asked Her Majesty's Government:

Whether the recent horserace-fixing prosecution will have a detrimental effect on the future of horse breeding and horseracing in the United Kingdom; and where the responsibility for management of the prosecution case lies. [HL1116]

The Government believe that horse breeding and horseracing have a secure future in the United Kingdom, particularly in the light of developments such as the establishment of the British Horseracing Authority. Responsibility for the management of the prosecution of the recent case of R v Rodgers & others lies with the Crown Prosecution Service.

Sport: Ticket Prices

asked Her Majesty's Government:

Further to the Written Answer by Lord Davies of Oldham on 12 December 2007 (WA 75), what reply is being sent to the further questions posed by the chief executive of the Manchester United Supporters' Trust in his letter to the Minister for Sport of 7 January; and what action they will be taking on the questions posed by him. [HL1259]

The Minister for Sport received a further letter from Duncan Drasdo, chief executive of the Manchester United Supporter’ Trust, on 9 January 2008 regarding ticket pricing and the future of football.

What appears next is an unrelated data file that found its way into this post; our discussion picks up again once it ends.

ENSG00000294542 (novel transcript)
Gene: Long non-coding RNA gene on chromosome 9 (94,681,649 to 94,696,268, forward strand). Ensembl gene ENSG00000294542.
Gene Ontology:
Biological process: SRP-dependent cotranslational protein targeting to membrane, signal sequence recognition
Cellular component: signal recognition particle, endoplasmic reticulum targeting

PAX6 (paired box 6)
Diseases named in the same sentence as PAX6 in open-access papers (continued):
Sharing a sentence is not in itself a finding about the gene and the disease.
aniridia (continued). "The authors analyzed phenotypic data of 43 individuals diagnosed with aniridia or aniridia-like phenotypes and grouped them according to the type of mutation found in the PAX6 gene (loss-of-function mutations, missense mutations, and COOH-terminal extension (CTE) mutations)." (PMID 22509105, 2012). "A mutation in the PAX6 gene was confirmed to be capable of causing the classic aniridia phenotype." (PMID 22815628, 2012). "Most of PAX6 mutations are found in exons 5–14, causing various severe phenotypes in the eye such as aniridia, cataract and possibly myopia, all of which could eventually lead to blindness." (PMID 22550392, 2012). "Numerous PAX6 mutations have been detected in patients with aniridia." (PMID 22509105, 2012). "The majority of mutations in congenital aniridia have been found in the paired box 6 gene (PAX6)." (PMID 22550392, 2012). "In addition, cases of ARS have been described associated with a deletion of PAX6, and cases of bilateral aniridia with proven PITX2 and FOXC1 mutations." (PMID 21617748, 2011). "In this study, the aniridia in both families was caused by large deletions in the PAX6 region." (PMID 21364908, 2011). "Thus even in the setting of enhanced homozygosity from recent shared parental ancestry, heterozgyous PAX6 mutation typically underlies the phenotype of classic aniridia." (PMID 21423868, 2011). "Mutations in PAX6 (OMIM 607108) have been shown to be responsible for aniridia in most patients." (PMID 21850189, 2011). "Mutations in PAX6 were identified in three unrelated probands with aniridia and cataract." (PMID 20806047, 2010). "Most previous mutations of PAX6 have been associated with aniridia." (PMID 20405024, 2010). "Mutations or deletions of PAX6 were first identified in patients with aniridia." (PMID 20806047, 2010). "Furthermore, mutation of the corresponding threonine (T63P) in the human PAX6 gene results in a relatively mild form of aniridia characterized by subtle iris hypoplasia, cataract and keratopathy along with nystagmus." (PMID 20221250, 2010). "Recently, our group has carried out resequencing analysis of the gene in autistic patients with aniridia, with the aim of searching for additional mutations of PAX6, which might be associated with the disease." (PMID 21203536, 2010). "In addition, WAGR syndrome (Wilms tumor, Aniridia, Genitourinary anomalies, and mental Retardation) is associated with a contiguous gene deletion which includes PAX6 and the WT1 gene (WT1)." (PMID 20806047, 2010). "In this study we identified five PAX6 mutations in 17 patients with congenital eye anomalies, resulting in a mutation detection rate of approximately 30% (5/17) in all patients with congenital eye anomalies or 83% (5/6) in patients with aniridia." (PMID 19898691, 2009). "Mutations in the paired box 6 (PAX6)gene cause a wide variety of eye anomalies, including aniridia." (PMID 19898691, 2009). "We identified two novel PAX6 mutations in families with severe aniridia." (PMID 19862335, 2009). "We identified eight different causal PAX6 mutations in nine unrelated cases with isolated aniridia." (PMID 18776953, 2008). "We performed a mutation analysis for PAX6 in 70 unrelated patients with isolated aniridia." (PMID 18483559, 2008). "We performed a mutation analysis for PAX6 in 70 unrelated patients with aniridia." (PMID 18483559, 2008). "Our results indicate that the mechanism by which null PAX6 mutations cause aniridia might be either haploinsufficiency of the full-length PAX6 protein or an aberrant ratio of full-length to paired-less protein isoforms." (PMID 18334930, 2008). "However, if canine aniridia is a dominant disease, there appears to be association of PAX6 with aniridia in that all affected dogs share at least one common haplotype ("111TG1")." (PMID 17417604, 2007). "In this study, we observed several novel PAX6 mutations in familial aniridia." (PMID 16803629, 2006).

The Minister was grateful for the points raised by Mr Drasdo and will reply in full in due course. He intends to meet with Supporters Direct and representatives of supporter trusts (including MUST) in the near future to discuss these issues in more detail.

Suspicious Activity Reports

asked Her Majesty's Government:

What is the total sum of money collected through the Suspicious Activity Reports (SAR) regime since it was created; and [HL1143]

What is the total sum of money collected through the Suspicious Activity Reports (SAR) regime in the past 12 months. [HL1144]

SARs make a contribution to a range of outcomes including asset recovery but also harm reduction, the building of intelligence on criminals and terrorists, and criminal convictions. In relation to terrorism, the information contained in SARs has been used to assist in the prevention of further terrorist activity, through being linked to ongoing enquiries, and regularly adds valuable new information.

Because the information contained in SARs is one of many inputs to these results it is not possible to quantify its contribution. It is not possible, nor indeed of any particular significance, to quantify the value of these in terms of amounts of criminal assets recovered.

Waste Management: Reduction Schemes

asked Her Majesty's Government:

With which refuse collection authorities in England they have had discussions with a view to running pilot waste reduction schemes. [HL1218]

My department is currently considering the appropriate process for waste collection authorities to express an interest in running a pilot waste incentive scheme to enable discussions to begin. Timings for this process will be subject to parliamentary progress on the Climate Change Bill. In the mean time, we continue to encourage and welcome authorities making enquiries on the implications of the legislation.